A dead Ferrari F40 in Switzerland – evo Archive
The story of a Ferrari F40, a flat battery, Swiss chocolate and sex toys…
‘My favourite photo from all my time on evo,’ recalls Dean Smith, ‘has to be the first one I took of the F40 in Switzerland [evo 199]. The second one was actually pretty good too.’
We had driven up to the top of the Susten Pass and initially Dean was sceptical about the road because we seemed to be driving through trees for ages with no views at all.
‘Then we emerged into this incredible, soft early-morning light that was turning the tops of the mountains pink. The pop-up headlights were raised on the Ferrari and it just looked perfect. We might never have got that shot, though, because we were meant to arrive the previous afternoon if you remember…’
The reason for the delay the day before was an F40 with a flat battery. When we had arrived at the underground car park in Zurich to pick up the Secret Supercar Owner’s car (look him up on Twitter and Instagram) we had discovered an unplugged trickle charger and an immobile Ferrari. We plugged it back in, went to find coffee and then came back a couple of hours later to a more mobile supercar.
‘And do you remember where it got us to?’ says Dean. ‘We stopped at that service station which had a large selection of Lindt chocolate on one side and a massive choice of sex toys on the other! Then we discovered the car was dead again so I had to push-start it and you had to drive it back to Zurich trying not to stall it in rush-hour traffic.’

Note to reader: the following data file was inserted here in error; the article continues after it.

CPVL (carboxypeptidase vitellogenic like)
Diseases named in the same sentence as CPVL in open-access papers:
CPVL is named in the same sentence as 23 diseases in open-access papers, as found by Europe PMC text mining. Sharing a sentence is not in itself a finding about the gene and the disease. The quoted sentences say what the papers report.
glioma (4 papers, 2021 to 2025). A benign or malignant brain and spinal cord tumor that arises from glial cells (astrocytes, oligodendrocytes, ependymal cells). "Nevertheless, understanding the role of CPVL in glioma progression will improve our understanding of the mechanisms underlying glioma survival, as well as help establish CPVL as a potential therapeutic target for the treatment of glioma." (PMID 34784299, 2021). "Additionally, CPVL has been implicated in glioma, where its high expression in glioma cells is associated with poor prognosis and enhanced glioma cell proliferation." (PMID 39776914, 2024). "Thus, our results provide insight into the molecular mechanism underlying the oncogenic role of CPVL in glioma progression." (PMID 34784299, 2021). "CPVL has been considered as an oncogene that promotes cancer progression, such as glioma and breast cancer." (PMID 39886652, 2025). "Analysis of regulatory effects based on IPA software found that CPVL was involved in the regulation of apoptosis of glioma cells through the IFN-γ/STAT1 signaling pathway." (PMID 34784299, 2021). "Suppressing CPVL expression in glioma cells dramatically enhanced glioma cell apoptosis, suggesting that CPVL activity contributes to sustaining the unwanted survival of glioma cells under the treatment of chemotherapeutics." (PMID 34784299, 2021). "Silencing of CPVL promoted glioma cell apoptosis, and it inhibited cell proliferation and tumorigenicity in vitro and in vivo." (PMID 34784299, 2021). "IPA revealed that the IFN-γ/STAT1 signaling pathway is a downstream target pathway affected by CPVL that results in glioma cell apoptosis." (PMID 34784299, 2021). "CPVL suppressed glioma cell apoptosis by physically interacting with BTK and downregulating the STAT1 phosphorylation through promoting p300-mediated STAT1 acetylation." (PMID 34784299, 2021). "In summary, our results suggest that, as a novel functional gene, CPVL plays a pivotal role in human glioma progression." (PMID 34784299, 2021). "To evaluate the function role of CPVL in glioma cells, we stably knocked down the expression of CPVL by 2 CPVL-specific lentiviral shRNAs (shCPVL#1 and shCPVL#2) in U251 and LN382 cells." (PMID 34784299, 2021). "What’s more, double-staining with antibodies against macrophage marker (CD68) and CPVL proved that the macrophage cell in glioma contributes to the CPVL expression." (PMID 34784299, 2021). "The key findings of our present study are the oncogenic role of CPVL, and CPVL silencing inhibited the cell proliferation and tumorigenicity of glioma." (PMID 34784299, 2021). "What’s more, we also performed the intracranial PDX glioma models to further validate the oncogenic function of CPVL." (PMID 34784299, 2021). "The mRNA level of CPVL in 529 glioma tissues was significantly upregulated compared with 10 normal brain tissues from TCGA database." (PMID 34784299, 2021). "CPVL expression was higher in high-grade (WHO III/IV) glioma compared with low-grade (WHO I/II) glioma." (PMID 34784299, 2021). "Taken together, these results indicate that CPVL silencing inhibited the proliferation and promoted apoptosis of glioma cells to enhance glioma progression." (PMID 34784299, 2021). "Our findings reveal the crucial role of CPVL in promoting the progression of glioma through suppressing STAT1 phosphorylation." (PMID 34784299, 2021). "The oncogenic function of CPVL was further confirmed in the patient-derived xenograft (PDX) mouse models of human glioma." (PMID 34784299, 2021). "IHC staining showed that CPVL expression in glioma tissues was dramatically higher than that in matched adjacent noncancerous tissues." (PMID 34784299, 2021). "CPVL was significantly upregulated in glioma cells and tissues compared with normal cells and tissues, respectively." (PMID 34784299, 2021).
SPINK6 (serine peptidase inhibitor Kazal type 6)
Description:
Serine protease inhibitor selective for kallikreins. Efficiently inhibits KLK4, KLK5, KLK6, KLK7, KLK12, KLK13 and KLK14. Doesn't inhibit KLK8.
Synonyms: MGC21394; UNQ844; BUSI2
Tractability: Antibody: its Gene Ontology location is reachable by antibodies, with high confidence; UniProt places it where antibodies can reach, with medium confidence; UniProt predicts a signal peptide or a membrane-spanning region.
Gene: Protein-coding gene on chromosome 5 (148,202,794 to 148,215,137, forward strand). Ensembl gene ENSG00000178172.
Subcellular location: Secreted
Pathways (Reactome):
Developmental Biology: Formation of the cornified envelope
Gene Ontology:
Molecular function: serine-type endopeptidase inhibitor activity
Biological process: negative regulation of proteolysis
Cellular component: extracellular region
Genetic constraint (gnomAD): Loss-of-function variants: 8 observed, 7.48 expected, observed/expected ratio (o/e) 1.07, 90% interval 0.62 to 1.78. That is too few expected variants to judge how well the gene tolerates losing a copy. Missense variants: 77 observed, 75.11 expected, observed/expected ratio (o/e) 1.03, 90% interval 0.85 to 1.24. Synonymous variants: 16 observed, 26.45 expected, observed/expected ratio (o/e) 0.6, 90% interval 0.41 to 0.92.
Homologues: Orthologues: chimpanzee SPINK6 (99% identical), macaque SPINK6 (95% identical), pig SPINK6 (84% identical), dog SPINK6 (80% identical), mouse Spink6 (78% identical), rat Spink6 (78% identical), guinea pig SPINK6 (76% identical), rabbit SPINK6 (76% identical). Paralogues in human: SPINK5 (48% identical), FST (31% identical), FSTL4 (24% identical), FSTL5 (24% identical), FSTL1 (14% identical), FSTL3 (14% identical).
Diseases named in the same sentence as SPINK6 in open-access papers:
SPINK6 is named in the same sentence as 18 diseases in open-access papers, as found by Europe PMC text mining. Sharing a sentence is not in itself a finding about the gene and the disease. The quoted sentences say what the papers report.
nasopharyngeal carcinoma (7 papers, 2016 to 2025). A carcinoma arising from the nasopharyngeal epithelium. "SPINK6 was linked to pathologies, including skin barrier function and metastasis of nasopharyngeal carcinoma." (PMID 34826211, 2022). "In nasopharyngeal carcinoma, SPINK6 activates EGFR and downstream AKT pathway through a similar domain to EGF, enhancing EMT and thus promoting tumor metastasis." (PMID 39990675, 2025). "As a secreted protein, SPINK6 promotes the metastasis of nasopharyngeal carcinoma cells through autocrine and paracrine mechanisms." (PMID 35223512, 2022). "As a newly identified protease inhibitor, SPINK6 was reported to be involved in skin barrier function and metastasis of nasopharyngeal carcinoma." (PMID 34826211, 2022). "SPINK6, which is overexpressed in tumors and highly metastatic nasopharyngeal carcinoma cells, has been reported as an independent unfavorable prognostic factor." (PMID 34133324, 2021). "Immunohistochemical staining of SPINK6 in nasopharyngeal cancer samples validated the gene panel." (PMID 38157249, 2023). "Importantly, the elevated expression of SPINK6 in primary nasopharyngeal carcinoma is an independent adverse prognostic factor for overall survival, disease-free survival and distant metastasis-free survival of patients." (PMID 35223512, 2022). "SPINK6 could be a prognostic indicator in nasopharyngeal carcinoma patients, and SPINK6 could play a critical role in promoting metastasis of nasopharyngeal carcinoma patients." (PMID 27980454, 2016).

Eventually, with a new battery installed, we headed south for a second time. I think Dean asked to stop at the same service station again. Probably for chocolate…
I remember we stayed in a hotel in Meiringen with a horribly narrow entrance to yet another underground car park. I remember the sound starting the V8 up in the same car park early in the morning. I remember a drive up the Grimsel Pass late in the afternoon, sliding the Ferrari out of the sunny hairpins, riding the boost (you don’t really have a choice) and being thankful for the precision the lateral stiffness of the rear end gives. And then we drove home. To the UK. In the F40.
‘It was absolutely a dream come true to drive that car – a car that had been a poster on my wall,’ says Dean. ‘It was one of those moments that you always hope might happen one day if you work for evo. Of course, I kept wishing that we weren’t on the autoroute so much, but then I was also glad that being on the autoroute meant I was less likely to crash. I also remember it was too loud to talk to each other. Probably a good thing.’
And then there was the moment somewhere in France where we stopped to check the oil. We had been informed that, if possible, it should be inspected at certain intervals (I think 500 miles/800km, but I’m not sure) so we dutifully pulled into a lay-by and propped up the huge rear clamshell. There then ensued a lengthy period of time with two dipsticks, looking for a third. Google is mysteriously silent on the matter (just as it was at the time, frustratingly) but I think we found it under the oil cap. And, in case you ever find yourself in this everyday sort of situation, you need to check the oil within a few seconds of stopping the engine. You’re welcome.
Back in the UK we drove through torrential rain at night, which was pretty terrifying. However, as Dean recalls: ‘It also looked so incredibly cool that if we could have got a photo with all the spray and the lights in the dark it might have even topped that one up in the mountains. What a car. What a trip.’